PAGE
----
A TENNIS STAR PLAYS A MATCH WITH MURDER!
In the early 1950s, the ever reliable Alfred Hitchcock hadn’t produced a truly memorable film since Notorious (1946), even if Rope (1948) was an exciting experiment. Then he laid his hands on Patricia Highsmith’s first novel, reportedly for a very small sum, which he managed by keeping his name secret during the negotiations. Highsmith must have had mixed emotions when she found out the identity of the real buyer; after all, Hitchcock’s involvement had every potential to give her novel a lot of attention… but it also meant that she had every right to expect a lot more money from selling the rights to him.
In any case, Highsmith’s career took off and when she saw the movie she was hopefully pleased. This is one of the director’s greatest thrillers, filled with curious doubles and opposites.
During a train ride, tennis player Guy Haines (Farley Granger) meets a peculiar man, Bruno Anthony (Robert Walker), who recognizes him from pictures in the newspaper; Guy is married, but has been frequently seen with Anne Morton (Ruth Roman), the daughter of a U.S. senator. He agrees to have lunch on the train with Bruno who begins to talk about something he believes they have in common – people in their lives that they need to get rid of. In Guy’s case it’s his wife Miriam (Laura Elliott) and in Bruno’s case it’s his wealthy father. Bruno playfully suggest they swap murders; if a murder is committed by a perfect stranger, the police won’t be able to tie them to the crime. Guy can’t take Bruno seriously, but humors him until he gets off the train, little realizing that in Bruno’s mind he’s just given him permission to kill Miriam…
There is a homoerotic subtext in the novel, and screenwriter Whitfield Cook took it upon himself to make sure that vibe was felt in the movie as well. There’s a strange tension between the two men on the train that remains throughout and helps explain why Guy is drawn into this absurd plot even if he’s doing what he can to save his neck after the murder of Miriam. Hitchcock also hired Raymond Chandler who had done such a great job with Double Indemnity (1944), but as expected, the collaboration had its hurdles due to very different styles.
The screenplay process was difficult, but it’s nevertheless a very exciting story and as a filmmaker Hitchcock added many personal touches that elevate it. Together with cinematographer Robert Burks (who received a well-deserved Oscar nomination), he created many outstanding scenes. There are intriguing shots where Bruno is stalking Guy to persuade him to follow through on their ”deal”; he truly becomes a threatening shadow. The two most memorable sequences take place at, and nearby, an amusement park. The first one is Miriam’s murder, which also leans on that strange atmosphere that the filmmakers build, but this time between Bruno and Miriam who is initially curious and perhaps a little afraid of this stranger who keeps observing her; the death scene, filmed through her glasses on the ground, is an irresistible Hitchcock moment. The same can be said about the finale, an action-packed chase involving Guy and Bruno at the amusement park where a merry-go-round collapses while they’re fighting on it.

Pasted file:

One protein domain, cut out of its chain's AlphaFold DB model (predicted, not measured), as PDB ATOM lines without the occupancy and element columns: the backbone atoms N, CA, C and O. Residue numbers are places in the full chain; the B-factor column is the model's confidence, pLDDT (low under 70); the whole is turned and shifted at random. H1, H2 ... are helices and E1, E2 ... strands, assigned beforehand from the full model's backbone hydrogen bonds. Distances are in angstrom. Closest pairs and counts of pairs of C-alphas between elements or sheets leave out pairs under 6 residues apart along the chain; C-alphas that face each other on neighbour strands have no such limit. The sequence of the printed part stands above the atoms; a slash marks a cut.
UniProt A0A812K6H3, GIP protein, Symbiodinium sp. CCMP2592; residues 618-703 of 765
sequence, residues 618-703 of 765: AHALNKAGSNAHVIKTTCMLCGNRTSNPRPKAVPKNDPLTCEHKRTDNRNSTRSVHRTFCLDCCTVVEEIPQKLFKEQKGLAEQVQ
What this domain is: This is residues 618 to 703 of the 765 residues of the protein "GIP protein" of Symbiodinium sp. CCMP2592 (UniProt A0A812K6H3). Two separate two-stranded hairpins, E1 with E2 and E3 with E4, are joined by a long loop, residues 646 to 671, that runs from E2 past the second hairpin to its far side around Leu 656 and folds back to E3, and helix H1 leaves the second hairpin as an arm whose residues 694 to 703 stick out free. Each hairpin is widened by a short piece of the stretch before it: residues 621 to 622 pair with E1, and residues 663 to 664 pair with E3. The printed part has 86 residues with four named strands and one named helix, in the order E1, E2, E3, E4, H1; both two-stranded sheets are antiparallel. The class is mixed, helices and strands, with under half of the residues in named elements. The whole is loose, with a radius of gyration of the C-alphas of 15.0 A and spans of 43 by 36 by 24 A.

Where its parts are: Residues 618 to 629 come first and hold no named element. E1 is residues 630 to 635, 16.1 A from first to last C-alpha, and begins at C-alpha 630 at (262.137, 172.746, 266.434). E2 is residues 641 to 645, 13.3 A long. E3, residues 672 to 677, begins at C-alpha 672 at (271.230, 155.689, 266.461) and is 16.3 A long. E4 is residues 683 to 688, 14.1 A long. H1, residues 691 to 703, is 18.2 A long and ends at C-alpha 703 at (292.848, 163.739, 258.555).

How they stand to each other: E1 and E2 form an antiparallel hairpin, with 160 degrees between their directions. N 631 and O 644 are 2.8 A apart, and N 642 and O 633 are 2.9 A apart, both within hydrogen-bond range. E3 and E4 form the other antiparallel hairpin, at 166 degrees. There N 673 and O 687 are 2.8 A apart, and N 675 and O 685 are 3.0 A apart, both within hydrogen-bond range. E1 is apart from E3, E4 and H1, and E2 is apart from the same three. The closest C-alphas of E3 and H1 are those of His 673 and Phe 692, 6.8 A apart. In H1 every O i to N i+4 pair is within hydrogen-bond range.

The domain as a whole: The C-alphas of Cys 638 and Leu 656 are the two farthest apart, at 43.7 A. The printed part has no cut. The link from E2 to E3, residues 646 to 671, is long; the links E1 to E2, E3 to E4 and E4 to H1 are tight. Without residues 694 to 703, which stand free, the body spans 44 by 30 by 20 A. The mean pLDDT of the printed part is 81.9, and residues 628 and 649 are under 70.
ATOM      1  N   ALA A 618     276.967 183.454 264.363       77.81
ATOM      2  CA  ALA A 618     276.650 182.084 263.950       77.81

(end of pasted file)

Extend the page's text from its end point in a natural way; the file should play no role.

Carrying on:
Granger, who was great as one of the murderers in Rope, has a terrific rapport with Walker in his most memorable role as a psychopath who zeroes in on what he believes must be an ideal target; ultimately weak and dependent on his mother, Bruno is a smarmy and creepy figure.
Sadly, Walker suffered from mental issues of his own and he died after the making of this film. Perhaps he worked personal experiences into his performance, which is the film’s best.
Strangers on a Train 1951-U.S. 101 min. B/W. Produced and directed by Alfred Hitchcock. Screenplay: Raymond Chandler, Czenzi Ormonde, Whitfield Cook. Novel: Patricia Highsmith. Cinematography: Robert Burks. Music: Dimitri Tiomkin. Cast: Farley Granger (Guy Haines), Ruth Roman (Anne Morton), Robert Walker (Bruno Anthony), Leo G. Carroll, Patricia Hitchcock, Marion Lorne.
Trivia: William Holden was considered for Granger’s role. Remade as Once You Kiss a Stranger (1969); it also inspired Throw Momma from the Train (1987).
Last word: “After a while, I had to give up working with [Raymond Chandler]. I would offer him a suggestion. Instead of giving it some thought, he would remark to me, ‘If you can go it alone, why the hell do you need me?’ He refused to work with me as director.” (Hitchcock, TCM)